Tradewind Recruitment: English Teacher

Negotiable: Tradewind Recruitment: My client is an excellent, large partially ...

Tradewind Recruitment: Science Teacher

£90 - £140 per day: Tradewind Recruitment: I am currently working in partnersh...

Tradewind Recruitment: Year 3 Primary Teacher

£100 - £150 per day: Tradewind Recruitment: Year 3 Teacher Birmingham Jan 2015...

Day In a Page

Isis hostage crisis: The prisoner swap has only one purpose for the militants - recognition its Islamic State exists and that foreign nations acknowledge its power

Isis hostage crisis

The prisoner swap has only one purpose for the militants - recognition its Islamic State exists and that foreign nations acknowledge its power, says Robert Fisk
Missing salvage expert who found $50m of sunken treasure before disappearing, tracked down at last

The runaway buccaneers and the ship full of gold

Salvage expert Tommy Thompson found sunken treasure worth millions. Then he vanished... until now
Homeless Veterans appeal: ‘If you’re hard on the world you are hard on yourself’

Homeless Veterans appeal: ‘If you’re hard on the world you are hard on yourself’

Maverick artist Grayson Perry backs our campaign
Assisted Dying Bill: I want to be able to decide about my own death - I want to have control of my life

Assisted Dying Bill: 'I want control of my life'

This week the Assisted Dying Bill is debated in the Lords. Virginia Ironside, who has already made plans for her own self-deliverance, argues that it's time we allowed people a humane, compassionate death
Move over, kale - cabbage is the new rising star

Cabbage is king again

Sophie Morris banishes thoughts of soggy school dinners and turns over a new leaf
11 best winter skin treats

Give your moisturiser a helping hand: 11 best winter skin treats

Get an extra boost of nourishment from one of these hard-working products
Paul Scholes column: The more Jose Mourinho attempts to influence match officials, the more they are likely to ignore him

Paul Scholes column

The more Jose Mourinho attempts to influence match officials, the more they are likely to ignore him
Frank Warren column: No cigar, but pots of money: here come the Cubans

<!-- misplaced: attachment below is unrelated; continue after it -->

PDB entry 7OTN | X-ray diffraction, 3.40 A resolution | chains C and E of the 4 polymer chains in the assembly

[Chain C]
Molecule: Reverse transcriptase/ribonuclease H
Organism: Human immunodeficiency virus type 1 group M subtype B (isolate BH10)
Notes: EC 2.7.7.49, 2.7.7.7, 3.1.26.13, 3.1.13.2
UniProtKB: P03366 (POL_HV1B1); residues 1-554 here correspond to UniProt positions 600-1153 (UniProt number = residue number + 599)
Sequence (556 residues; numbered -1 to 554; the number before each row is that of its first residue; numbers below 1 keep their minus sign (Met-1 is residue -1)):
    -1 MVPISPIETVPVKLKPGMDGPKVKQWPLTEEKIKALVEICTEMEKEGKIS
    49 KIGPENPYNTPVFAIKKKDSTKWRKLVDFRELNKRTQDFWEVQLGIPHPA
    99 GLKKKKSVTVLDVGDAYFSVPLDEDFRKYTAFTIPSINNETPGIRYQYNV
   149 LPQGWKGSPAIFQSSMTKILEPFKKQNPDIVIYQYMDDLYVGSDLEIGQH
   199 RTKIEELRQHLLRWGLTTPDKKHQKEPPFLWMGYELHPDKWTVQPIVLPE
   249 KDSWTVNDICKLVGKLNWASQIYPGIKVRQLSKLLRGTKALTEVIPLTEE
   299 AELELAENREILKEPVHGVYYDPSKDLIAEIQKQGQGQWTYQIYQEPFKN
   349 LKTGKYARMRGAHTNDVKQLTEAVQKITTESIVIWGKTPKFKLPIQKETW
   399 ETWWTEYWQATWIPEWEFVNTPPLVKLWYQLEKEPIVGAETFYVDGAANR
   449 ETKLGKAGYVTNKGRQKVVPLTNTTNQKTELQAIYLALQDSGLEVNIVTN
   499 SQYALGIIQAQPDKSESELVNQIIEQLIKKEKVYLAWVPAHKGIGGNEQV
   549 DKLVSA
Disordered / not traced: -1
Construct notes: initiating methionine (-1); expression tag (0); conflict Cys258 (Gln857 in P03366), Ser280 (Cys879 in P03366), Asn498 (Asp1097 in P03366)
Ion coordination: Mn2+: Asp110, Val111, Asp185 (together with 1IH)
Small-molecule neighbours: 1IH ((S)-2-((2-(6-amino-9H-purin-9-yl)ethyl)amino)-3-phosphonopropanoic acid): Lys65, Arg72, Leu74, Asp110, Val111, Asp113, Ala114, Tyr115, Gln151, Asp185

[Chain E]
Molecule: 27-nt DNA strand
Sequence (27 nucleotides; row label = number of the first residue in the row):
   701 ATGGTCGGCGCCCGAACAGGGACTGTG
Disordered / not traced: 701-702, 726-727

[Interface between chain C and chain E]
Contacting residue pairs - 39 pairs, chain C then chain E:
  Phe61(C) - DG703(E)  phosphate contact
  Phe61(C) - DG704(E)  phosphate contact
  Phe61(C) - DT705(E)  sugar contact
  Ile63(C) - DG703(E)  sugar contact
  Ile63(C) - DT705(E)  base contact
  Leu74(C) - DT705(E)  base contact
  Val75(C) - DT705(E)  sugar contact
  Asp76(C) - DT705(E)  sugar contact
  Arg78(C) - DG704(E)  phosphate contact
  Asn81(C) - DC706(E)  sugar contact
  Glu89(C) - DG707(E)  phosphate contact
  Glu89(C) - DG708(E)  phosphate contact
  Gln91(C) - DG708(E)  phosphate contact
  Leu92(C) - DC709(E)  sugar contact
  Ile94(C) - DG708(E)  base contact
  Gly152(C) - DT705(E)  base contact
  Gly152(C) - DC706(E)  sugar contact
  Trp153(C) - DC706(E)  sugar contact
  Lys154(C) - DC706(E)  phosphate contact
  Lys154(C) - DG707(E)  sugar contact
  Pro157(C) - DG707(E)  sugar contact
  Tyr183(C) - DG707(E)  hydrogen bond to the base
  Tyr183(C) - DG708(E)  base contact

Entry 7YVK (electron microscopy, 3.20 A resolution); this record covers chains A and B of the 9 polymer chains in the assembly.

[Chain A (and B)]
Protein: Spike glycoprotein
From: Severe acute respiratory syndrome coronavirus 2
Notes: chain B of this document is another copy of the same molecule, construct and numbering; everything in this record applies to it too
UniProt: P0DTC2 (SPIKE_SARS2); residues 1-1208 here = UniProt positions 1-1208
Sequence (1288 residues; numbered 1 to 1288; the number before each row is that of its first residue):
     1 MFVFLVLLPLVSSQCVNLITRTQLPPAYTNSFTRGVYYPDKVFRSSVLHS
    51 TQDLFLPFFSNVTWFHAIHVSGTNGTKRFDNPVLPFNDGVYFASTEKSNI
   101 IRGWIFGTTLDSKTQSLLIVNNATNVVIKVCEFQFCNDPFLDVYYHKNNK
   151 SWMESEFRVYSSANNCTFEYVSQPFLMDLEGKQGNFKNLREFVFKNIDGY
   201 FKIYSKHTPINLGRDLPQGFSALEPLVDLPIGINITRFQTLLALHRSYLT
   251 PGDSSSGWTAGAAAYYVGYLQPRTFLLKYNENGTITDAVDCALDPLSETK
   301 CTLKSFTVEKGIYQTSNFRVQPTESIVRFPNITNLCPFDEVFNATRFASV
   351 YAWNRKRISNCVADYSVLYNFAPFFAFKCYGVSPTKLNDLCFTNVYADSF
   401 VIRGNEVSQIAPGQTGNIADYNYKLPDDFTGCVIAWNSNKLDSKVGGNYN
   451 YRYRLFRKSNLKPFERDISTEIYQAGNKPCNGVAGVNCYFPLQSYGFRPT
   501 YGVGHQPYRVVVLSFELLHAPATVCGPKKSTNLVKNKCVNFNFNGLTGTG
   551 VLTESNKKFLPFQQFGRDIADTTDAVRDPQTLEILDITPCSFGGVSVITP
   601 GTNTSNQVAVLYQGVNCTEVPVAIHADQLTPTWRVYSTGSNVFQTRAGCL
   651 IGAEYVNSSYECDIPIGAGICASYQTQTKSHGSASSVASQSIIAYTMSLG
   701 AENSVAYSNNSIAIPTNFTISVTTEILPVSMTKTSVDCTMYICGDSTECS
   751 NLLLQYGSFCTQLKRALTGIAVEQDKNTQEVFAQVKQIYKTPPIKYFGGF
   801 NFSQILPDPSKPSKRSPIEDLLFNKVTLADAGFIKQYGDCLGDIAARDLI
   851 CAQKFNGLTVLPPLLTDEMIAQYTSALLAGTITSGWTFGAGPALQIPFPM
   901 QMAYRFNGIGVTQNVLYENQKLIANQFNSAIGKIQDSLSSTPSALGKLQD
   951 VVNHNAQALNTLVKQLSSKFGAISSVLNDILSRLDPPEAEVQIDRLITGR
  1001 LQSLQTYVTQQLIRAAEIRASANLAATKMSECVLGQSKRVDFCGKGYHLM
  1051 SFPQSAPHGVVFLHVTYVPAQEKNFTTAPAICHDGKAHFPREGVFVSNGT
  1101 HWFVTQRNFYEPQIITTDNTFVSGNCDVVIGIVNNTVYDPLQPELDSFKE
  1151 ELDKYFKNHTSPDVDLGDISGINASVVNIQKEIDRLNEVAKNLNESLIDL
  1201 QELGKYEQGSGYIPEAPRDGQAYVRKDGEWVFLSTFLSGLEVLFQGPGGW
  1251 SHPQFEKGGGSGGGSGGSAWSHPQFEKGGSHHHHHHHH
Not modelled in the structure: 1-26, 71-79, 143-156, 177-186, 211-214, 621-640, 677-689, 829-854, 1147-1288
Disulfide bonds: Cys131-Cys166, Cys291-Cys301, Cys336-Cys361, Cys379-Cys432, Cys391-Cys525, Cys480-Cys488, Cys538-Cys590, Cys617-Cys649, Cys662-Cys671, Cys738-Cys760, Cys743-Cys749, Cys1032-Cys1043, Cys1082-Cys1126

Frank Warren's Ringside

No cigar, but pots of money: here come the Cubans
Isis hostage crisis: Militant group stands strong as its numerous enemies fail to find a common plan to defeat it

Isis stands strong as its numerous enemies fail to find a common plan to defeat it

The jihadis are being squeezed militarily and economically, but there is no sign of an implosion, says Patrick Cockburn
Virtual reality thrusts viewers into the frontline of global events - and puts film-goers at the heart of the action

Virtual reality: Seeing is believing

Virtual reality thrusts viewers into the frontline of global events - and puts film-goers at the heart of the action
Homeless Veterans appeal: MP says Coalition ‘not doing enough’

Homeless Veterans appeal

MP says Coalition ‘not doing enough’ to help
Larry David, Steve Coogan and other comedians share stories of depression in new documentary

Comedians share stories of depression

The director of the new documentary, Kevin Pollak, tells Jessica Barrett how he got them to talk
Has The Archers lost the plot with it's spicy storylines?

Has The Archers lost the plot?

A growing number of listeners are voicing their discontent over the rural soap's spicy storylines; so loudly that even the BBC's director-general seems worried, says Simon Kelner
English Heritage adds 14 post-war office buildings to its protected lists

14 office buildings added to protected lists

Christopher Beanland explores the underrated appeal of these palaces of pen-pushing
Human skull discovery in Israel proves humans lived side-by-side with Neanderthals

Human skull discovery in Israel proves humans lived side-by-side with Neanderthals

Scientists unearthed the cranial fragments from Manot Cave in West Galilee